Alberta SPCA Removes 201 Dogs from Southern Alberta Property


On January 13, 2015, the Alberta Society for the Prevention of Cruelty to Animals (Alberta SPCA) completed the largest removal of dogs into protective custody in its history. In total, the Alberta SPCA removed 201 dogs from a property near Milk River, Alberta.

The removal happened in two stages. On December 23, 2014, the dog owner had voluntarily surrendered 60 dogs to the Alberta SPCA. During the second operation on January 13, 2015, five Alberta SPCA peace officers, a veterinarian and two members of a southern Alberta animal rescue society removed an additional 141 dogs from the property. The dogs were malnourished, dehydrated and lacking sufficient shelter from the winter conditions.

“By convincing the owner to voluntarily surrender those first 60 dogs, the Alberta SPCA could immediately transfer ownership to animal adoption organizations in southern Alberta,” says Roland Lines, the Alberta SPCA’s communications manager.

When they removed the first 60 dogs, the Alberta SPCA peace officers had estimated it was about half the total number at the property. But when they returned with the authority to conduct a thorough search of the property, they discovered scores more dogs hiding inside and under various trailers and outbuildings.

“Because the second visit involved the removal of animals under a search warrant, the Alberta SPCA must hold the dogs for 10 days to allow the owner time to apply for their return,” said Lines. “At a minimum, the owner would be required to pay for the costs associated with removing and boarding the dogs and providing veterinary treatments.”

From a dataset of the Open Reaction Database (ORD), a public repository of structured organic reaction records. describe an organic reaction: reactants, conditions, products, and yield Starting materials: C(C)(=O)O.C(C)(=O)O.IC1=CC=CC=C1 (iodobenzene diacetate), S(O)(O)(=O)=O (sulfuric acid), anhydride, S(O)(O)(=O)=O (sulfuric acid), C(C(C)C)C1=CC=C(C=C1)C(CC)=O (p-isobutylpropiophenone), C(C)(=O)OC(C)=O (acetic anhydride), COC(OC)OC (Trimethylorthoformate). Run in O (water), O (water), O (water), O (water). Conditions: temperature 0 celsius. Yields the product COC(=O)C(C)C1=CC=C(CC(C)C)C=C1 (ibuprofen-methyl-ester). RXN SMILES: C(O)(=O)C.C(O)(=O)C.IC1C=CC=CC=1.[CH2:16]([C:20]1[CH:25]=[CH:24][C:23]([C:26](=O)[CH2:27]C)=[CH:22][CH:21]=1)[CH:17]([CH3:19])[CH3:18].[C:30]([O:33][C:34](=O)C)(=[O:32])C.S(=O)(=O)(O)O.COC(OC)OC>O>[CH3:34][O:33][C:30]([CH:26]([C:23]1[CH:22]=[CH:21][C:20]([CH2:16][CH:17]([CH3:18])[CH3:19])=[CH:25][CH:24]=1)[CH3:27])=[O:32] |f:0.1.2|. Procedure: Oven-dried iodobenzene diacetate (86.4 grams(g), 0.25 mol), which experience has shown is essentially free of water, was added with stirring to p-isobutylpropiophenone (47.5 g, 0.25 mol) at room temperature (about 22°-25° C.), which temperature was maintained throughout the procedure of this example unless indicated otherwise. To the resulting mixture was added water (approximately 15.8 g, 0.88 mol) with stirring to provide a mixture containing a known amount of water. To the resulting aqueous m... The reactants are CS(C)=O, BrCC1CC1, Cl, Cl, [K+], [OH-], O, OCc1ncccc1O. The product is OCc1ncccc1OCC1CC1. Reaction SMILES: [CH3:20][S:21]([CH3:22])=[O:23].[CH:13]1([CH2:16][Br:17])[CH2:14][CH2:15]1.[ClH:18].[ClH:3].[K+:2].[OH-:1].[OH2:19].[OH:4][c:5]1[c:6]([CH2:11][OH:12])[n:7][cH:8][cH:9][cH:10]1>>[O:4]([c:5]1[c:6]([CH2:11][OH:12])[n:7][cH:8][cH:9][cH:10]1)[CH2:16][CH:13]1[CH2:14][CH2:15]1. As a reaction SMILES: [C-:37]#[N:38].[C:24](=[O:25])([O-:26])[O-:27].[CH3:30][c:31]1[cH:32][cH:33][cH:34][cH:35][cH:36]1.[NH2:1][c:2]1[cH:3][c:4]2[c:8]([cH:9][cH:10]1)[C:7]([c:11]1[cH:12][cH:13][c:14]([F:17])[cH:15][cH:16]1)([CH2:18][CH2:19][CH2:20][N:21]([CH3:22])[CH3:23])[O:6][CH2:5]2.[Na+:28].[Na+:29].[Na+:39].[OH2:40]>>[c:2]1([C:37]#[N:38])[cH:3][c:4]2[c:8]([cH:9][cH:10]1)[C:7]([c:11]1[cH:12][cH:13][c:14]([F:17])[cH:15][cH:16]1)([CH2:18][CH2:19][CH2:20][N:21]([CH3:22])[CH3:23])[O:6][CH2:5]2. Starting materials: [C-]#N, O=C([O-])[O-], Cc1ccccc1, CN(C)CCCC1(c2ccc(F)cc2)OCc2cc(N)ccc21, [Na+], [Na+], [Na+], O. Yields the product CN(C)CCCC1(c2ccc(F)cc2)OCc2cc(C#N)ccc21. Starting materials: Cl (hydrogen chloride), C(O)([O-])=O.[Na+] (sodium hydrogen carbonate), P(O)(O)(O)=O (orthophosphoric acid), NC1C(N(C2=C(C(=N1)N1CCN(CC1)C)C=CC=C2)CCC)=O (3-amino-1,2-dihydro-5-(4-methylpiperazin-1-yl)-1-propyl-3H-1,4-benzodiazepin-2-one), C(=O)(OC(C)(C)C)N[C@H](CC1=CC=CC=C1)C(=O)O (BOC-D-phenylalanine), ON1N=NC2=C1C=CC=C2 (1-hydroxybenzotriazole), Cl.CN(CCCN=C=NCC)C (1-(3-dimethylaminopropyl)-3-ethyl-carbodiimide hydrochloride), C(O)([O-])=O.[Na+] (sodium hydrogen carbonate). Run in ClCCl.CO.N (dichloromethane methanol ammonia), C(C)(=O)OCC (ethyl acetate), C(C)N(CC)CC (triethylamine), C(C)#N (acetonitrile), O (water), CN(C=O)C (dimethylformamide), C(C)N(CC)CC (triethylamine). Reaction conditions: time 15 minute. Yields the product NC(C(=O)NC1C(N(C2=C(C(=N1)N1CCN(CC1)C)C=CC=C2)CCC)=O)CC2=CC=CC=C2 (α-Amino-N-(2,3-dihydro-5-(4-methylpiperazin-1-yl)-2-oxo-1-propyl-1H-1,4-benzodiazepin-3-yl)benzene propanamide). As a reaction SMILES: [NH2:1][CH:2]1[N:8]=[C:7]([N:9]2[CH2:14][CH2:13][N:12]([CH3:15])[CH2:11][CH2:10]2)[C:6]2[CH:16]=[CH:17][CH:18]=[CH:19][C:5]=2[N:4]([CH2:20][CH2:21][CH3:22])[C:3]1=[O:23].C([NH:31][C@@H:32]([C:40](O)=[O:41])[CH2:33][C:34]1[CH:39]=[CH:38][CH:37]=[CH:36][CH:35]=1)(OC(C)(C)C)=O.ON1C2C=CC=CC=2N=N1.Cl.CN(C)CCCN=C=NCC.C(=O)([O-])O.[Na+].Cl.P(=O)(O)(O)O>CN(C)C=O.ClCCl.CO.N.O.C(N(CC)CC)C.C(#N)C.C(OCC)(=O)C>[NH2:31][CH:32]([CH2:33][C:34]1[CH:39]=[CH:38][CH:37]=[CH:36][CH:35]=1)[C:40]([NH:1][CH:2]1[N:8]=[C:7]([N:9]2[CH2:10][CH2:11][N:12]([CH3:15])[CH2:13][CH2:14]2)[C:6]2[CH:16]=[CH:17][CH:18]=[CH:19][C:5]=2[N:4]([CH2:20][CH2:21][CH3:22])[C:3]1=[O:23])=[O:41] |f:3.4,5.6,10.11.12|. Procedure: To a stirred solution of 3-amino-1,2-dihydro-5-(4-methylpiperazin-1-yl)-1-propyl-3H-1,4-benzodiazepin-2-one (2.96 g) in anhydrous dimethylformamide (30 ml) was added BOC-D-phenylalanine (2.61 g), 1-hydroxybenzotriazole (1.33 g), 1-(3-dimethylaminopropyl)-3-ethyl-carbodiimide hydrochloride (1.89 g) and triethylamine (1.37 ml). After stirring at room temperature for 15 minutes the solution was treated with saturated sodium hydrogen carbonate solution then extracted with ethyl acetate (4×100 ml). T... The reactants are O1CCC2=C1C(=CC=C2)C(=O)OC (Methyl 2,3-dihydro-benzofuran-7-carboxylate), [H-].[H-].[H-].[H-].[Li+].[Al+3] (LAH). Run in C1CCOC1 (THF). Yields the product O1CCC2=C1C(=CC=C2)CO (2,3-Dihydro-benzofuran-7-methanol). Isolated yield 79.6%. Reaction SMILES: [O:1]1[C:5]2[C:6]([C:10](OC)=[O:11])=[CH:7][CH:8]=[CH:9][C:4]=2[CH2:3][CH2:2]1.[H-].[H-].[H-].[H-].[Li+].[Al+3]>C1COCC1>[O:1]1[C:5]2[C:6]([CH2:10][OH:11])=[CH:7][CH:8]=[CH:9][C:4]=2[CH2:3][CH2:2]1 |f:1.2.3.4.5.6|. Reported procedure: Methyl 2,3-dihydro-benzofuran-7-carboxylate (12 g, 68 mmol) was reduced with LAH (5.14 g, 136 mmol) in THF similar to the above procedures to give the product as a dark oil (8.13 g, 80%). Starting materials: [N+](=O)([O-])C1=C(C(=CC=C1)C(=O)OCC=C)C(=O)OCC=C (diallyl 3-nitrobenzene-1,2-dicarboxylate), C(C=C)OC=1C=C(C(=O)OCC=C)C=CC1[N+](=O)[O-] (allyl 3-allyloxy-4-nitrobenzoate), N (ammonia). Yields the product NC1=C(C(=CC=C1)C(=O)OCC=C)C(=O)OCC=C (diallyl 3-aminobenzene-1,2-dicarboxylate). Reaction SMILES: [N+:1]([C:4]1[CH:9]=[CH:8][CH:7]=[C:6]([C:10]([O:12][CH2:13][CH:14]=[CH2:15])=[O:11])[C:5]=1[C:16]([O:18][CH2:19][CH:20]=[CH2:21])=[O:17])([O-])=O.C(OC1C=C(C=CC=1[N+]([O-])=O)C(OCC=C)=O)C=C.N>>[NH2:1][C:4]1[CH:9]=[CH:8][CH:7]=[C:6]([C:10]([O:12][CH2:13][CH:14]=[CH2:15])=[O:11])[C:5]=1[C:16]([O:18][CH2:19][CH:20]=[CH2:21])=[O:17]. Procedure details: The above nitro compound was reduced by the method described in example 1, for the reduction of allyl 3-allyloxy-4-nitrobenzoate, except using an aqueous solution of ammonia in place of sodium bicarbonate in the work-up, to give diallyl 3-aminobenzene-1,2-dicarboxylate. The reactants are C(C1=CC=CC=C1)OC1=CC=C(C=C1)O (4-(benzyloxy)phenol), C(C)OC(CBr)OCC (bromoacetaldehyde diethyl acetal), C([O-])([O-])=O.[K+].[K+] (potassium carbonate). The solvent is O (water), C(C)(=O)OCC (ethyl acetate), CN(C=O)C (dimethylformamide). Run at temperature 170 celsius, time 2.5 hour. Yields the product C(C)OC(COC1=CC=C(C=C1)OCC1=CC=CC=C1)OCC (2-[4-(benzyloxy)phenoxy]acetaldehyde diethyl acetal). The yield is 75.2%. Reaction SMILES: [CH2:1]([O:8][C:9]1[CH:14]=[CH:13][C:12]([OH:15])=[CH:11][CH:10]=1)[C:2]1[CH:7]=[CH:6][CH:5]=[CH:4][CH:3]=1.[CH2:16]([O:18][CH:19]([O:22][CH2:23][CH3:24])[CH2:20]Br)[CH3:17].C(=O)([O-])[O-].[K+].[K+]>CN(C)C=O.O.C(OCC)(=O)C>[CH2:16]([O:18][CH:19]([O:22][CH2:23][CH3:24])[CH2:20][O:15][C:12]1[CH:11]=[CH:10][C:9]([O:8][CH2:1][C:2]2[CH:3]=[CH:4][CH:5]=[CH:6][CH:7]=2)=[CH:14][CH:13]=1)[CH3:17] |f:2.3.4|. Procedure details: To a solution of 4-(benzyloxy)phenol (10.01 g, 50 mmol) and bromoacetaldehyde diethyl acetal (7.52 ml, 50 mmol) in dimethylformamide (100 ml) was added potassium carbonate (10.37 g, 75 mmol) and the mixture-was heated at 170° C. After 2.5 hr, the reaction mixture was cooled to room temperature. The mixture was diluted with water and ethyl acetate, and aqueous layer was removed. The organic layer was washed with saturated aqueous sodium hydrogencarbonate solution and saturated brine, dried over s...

Some of the Milk River rescues. (photo courtesy Heaven Can Wait)
Some of the Milk River rescues. (photo courtesy Heaven Can Wait)

Because of the large number of dogs involved, the Alberta SPCA enlisted the help of numerous animal care facilities across the province to hold and care for the dogs during the legally mandated period. The 10-day hold ended on January 24, 2015.

“The dogs were assessed and treated during the hold period,” said Lines. “The owner was unsuccessful in reclaiming them by the end of 10 days, so the Alberta SPCA transferred ownership to the Alberta Animal Rescue Crew Society (AARCS) on January 25, 2015. AARCS can now find new, loving homes for the dogs.”

An Alberta SPCA peace officer first attended the location earlier in December 2014 after receiving a report about concerns for the welfare of the dogs. The Alberta SPCA’s investigation into the situation is ongoing.

The Alberta SPCA is a registered charity dedicated to the welfare of animals. Alberta SPCA peace officers have the authority to enforce Alberta’s Animal Protection Act. Call 1-800-455-9003 to report suspected animal neglect or abuse outside Edmonton and Calgary.

(Alberta SPCA)

How can you help?

As well as AARCS other rescue groups have offered to help out with accommodation and care. Lethbridge and Calgary Humane Societies, Red Deer SPCA, Klassic KennelsHART, Hope Lives Here Animal Rescue, Yamnuska Wolfdog SanctuaryPawsitive Match, Zoe’s Animal Rescue and Heaven Can Wait have all taken on the care and rehabilitation of the dogs rescued from the horrid conditions they were found in. If you wish to help any of the organizations they are looking for funds, food, cleaning supplies and bedding.